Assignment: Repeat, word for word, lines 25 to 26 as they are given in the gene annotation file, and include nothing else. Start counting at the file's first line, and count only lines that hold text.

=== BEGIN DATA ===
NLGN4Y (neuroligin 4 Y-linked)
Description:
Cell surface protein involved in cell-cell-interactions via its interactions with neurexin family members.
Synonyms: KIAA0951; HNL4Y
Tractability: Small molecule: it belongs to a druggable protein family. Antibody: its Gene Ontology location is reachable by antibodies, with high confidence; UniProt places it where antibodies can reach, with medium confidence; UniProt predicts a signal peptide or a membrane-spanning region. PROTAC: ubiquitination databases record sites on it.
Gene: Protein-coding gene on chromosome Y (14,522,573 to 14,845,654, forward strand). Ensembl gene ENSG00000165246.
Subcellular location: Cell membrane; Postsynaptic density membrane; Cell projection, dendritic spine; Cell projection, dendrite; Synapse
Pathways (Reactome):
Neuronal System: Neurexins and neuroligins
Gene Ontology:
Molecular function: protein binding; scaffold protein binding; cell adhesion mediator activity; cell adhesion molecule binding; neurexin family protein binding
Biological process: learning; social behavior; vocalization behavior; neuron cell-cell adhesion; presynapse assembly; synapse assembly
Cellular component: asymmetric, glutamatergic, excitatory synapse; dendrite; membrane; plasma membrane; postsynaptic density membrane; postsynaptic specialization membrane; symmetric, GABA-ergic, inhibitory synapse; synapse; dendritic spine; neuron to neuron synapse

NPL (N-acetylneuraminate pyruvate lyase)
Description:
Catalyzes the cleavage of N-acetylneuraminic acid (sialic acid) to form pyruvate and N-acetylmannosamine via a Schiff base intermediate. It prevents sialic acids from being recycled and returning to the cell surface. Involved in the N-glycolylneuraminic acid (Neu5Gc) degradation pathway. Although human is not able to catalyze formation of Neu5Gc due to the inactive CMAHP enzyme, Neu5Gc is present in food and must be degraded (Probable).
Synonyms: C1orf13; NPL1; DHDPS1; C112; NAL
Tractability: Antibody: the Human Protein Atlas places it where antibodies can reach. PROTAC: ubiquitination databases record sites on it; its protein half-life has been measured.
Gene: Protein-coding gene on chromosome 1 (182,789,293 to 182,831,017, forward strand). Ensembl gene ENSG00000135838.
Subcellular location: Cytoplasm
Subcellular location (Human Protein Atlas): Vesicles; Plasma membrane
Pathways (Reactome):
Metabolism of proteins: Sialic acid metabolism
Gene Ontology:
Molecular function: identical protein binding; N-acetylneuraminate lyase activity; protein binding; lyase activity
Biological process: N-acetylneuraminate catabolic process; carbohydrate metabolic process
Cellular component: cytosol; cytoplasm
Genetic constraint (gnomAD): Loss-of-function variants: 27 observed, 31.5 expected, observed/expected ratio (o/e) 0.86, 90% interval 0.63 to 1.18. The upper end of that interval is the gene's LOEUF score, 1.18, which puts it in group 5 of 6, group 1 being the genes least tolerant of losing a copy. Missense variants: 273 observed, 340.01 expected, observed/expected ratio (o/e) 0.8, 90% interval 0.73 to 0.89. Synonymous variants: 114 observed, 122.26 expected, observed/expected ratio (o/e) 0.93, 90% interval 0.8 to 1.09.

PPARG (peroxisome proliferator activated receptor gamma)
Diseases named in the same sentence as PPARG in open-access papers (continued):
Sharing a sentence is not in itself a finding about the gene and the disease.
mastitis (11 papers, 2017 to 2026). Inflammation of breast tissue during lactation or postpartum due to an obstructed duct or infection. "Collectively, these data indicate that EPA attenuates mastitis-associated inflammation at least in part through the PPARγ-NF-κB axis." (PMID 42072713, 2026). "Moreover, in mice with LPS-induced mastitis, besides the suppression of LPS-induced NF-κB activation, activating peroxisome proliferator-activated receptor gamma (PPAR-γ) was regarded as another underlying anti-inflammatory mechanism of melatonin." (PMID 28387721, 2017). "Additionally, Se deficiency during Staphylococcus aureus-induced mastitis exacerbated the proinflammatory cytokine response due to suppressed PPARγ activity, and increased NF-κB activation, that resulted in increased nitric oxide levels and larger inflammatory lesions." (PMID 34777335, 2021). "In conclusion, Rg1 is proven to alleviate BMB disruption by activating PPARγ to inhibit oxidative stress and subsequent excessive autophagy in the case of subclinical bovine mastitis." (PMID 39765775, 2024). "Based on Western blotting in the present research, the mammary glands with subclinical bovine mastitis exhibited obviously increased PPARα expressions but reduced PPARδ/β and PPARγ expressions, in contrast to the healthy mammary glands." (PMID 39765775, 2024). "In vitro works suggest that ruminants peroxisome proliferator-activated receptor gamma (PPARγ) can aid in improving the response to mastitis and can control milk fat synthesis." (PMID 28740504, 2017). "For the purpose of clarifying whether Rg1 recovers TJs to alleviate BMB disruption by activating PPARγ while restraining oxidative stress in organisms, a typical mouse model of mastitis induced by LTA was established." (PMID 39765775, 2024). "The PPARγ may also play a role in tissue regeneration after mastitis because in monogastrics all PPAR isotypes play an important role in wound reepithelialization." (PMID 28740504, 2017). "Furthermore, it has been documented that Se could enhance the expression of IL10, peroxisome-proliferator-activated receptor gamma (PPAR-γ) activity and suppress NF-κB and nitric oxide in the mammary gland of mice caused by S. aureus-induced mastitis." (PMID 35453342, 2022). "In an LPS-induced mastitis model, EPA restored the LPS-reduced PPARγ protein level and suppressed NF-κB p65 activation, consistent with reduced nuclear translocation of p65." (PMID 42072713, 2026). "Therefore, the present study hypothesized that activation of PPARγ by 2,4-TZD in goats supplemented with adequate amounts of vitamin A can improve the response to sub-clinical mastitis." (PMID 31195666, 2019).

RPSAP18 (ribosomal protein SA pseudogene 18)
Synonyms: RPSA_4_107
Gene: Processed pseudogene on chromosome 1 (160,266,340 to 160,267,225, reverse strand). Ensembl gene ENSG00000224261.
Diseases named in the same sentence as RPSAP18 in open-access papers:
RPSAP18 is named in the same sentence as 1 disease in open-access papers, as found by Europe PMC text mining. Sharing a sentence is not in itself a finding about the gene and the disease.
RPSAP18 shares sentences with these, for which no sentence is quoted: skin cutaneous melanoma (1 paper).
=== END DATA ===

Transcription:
Molecular function: identical protein binding; N-acetylneuraminate lyase activity; protein binding; lyase activity
Biological process: N-acetylneuraminate catabolic process; carbohydrate metabolic process